Werkzeuglängensensor mit UGS Platform oder CNCjs


ich habe mir einen Werkzeuglängensensor gebaut, Aluminium Block > Kabel Krokodilklemme > Kabel, und v ersuche jetzt seit geraumer Zeit es unter ugs Platform oder CNCjs (MacUser) so hin zu bekommen, dass es sich so verhält, wie in dem Video: fährt runter bis Berührung, dann wieder hoch.

Ich habe es nach dieser Anleitung gemacht: https://www.instructables.com/Setup-a-Touch-Probe-With-a-Arduino-Cbc-Shield-and-/
Ich denke, ich habe alles richtig gemacht, aber ich bekomme immer ein Error:

[Error] An error was detected while sending ‘G38.2 Z-10 F100’: ALARM: Probe fail. Streaming has been paused.
An unexpected error was detected: error: Alarm lock

[Caution: Unlocked]
G90 G21

Kann mir jemand sagen, was ich falsch mache?

There are few GRBL users on this forum. Most of us use Marlin, so you might have a better chance of getting an accurate answer on a GRBL forum of some sort. Before I give my answer, know that I have limited GRBL experience, and, since it is on one of my laser engravers, I’ve never used the G38.2 command.

According to the documentation, there are two reasons that you will get that alarm. The first is if the Z travels more than the specified distance…that would be 10mm in your example G38.2 command above. Second, you will get that error if your starting state is not what is expected by the firmware. Note this error is coming from the GRBL running on the board, not from CNCjs.

Assuming the error is coming because of the state, there are a number of things that can be checked.

  • The $6 GRBL setting may be set wrong. I think it needs to be set to 0, but you could simply change it to see if it makes a difference. Remember to change it back if it does not solve your problem.

  • Your router is grounded and you are attaching the signal pin to the bit rather than the ground wire. The signal pin should be attached to the block not to the bit.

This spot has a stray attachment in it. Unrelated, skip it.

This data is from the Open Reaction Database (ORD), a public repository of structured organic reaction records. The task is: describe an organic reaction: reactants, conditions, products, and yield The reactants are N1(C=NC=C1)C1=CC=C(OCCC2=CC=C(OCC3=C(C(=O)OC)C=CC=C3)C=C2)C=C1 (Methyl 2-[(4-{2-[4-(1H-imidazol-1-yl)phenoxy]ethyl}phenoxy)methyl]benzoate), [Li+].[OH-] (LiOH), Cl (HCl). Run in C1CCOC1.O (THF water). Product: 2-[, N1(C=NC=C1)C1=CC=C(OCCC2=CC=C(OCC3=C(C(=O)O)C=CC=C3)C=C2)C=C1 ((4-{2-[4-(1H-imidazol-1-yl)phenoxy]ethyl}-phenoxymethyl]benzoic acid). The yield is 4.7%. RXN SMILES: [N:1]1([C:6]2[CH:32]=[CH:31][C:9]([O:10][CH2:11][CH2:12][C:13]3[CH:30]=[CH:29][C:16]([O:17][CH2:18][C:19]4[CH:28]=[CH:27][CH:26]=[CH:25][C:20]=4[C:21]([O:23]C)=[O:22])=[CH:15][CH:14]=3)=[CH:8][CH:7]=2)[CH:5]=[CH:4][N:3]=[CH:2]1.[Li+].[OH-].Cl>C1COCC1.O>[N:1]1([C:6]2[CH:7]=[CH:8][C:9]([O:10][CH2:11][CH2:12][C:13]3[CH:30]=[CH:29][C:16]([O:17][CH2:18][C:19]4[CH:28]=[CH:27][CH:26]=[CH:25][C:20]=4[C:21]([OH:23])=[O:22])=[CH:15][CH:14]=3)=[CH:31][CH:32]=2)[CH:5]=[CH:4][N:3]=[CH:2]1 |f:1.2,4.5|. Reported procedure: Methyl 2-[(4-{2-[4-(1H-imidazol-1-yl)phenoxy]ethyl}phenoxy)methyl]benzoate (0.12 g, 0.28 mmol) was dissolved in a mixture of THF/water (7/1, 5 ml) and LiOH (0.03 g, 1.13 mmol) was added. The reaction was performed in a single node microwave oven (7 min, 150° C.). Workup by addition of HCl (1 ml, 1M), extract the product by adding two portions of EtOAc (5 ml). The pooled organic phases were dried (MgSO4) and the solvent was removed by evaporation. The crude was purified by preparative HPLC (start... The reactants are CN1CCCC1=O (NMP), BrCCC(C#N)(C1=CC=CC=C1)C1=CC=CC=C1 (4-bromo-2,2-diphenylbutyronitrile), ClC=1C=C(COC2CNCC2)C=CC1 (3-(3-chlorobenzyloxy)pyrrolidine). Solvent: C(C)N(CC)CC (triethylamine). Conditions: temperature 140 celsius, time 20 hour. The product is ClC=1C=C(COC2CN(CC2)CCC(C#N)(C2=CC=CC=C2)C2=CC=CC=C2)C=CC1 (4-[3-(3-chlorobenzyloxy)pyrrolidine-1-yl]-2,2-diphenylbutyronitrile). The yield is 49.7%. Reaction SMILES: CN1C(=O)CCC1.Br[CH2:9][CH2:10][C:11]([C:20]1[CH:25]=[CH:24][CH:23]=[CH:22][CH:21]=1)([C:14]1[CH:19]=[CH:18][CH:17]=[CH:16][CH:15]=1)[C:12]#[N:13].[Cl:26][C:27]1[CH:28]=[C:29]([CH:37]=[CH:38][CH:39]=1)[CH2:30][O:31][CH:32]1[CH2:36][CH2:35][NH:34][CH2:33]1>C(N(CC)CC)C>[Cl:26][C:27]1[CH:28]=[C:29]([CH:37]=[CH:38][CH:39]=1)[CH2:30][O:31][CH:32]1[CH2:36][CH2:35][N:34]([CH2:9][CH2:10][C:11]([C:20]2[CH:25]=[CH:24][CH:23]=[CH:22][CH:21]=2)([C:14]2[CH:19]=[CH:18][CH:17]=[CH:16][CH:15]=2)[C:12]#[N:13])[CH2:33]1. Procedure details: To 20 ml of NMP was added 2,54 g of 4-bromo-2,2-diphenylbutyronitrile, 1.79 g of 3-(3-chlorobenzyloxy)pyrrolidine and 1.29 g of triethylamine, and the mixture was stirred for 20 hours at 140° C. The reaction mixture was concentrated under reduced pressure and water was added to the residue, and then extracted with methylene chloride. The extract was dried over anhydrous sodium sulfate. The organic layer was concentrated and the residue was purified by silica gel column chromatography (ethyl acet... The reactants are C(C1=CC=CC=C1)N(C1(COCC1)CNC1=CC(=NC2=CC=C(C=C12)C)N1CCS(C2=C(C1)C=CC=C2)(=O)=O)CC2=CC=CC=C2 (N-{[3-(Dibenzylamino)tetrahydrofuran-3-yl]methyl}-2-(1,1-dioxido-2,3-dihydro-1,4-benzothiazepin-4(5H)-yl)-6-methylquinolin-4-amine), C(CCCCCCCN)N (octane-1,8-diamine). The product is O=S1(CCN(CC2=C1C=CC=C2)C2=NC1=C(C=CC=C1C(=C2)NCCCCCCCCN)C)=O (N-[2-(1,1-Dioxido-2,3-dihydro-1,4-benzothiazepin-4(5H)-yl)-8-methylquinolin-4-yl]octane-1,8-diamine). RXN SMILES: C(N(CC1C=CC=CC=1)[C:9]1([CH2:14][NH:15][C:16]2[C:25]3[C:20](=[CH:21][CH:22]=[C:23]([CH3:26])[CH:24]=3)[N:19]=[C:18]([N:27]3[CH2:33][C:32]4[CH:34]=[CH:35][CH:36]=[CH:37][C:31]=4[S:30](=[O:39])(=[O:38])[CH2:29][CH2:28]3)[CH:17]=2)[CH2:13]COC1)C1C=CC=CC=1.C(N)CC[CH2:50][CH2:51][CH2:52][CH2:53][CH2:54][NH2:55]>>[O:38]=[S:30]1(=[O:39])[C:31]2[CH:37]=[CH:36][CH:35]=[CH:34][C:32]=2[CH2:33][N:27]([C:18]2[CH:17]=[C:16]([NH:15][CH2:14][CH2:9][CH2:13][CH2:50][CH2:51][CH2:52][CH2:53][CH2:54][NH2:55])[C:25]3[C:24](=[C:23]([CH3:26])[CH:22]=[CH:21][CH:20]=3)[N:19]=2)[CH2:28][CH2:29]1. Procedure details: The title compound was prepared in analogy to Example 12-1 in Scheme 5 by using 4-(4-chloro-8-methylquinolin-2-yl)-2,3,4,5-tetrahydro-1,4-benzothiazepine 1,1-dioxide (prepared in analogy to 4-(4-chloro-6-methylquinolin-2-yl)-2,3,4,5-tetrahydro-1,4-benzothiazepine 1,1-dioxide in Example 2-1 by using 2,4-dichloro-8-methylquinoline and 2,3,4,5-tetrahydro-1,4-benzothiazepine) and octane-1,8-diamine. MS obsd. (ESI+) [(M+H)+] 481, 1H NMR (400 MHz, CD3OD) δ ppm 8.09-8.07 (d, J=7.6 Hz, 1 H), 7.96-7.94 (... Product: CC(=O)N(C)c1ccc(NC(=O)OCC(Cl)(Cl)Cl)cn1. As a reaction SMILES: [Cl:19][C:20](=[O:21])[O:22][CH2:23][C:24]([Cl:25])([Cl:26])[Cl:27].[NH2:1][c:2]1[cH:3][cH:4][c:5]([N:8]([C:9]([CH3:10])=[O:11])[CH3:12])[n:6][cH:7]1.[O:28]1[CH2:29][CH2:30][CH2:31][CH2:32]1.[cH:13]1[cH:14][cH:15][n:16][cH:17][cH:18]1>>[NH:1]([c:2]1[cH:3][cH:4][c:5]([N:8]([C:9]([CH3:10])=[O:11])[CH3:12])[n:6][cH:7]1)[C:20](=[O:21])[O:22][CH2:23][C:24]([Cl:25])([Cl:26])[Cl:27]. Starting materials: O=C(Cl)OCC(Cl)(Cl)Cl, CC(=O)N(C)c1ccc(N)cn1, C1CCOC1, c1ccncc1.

• Your signal pin is not being pulled high. Carefully and with the control board running, check with a voltmeter that the signal pin is being pulled high. I would expect a value near 5V, but any value above about 3.5 is okay. If it is not being pulled high, then it is possible the internal pullup resistor is not functioning, or that you are using the wrong pin (one that is not being pulled high). If you are certain the pin is correct, and it is not being pulled high, then you can add an external pullup resistor ( 1K to 10K) to pull the pin high. The resistor would go between the signal pin and a 5V pin.

  • Unlikely, but electrical noise can cause a failure.

Thank you for your detailed reply, Robert!

$6 shows

  • $6 = 0 (probe pin invert, bool) …what is the meaning of bool?
  • signal pin goes to the block

How do I measure this? I’m not an expert with multimeters :slight_smile:

Use your multimeter in DC mode. Check the voltage between the block and the clip with the negative side of the multimeter connected to the clip. You should see something around 5V. If you see -5V, then you have the signal and ground switched.

If you get something near 0V, then you have one of:

  • A break in either of two wires going to the control board.
  • Your signal pin is somehow grounded.
  • Your signal pin is burned out.
  • You are using the wrong pin

If you get near 2.5V, then the pin is floating, and you need to add an external pullup resistor.

If you suspect a break, you can use your multimeter to measure the resistance through the wire. You want something near 0V.

A quick search indicated that $6=0 is correct for a touch plate (normally open connection).

If you have some extra Dupont wires, you can plug them into the signal and ground and simulate touching the plate by starting the G38.2 and then shorting the two wires during the probe. If it works, you know 1) you have the right pin, 2) the pin works, and 3) the issue is in the wiring. If it does not work, it is likely a board issue or you are using the wrong pin.

Bool is short for Boolean, so set to true/false 1/0 on/off. So, $6=0 would mean don’t invert the signal logic, i.e. “trigger the signal pin when the circuit changes from open to closed” and $6=1 would mean “trigger the signal pin when the circuit changes from closed to open.”

Some of the grbl options take numerical values (things like how many mm to pull off the homing switch, or how many steps per mm on a given axis), some are bit masks (to control homing directions and axis reversing), and others take boolean on/off settings.

To check the wiring twice was a very good advice! I did a really stupid mistake with the bushing for the probe, I used the wrong connector! Now all is working fine!
Thank you for all the help, much appreciated!!!
Next step: learning to draw and convert to a usable file!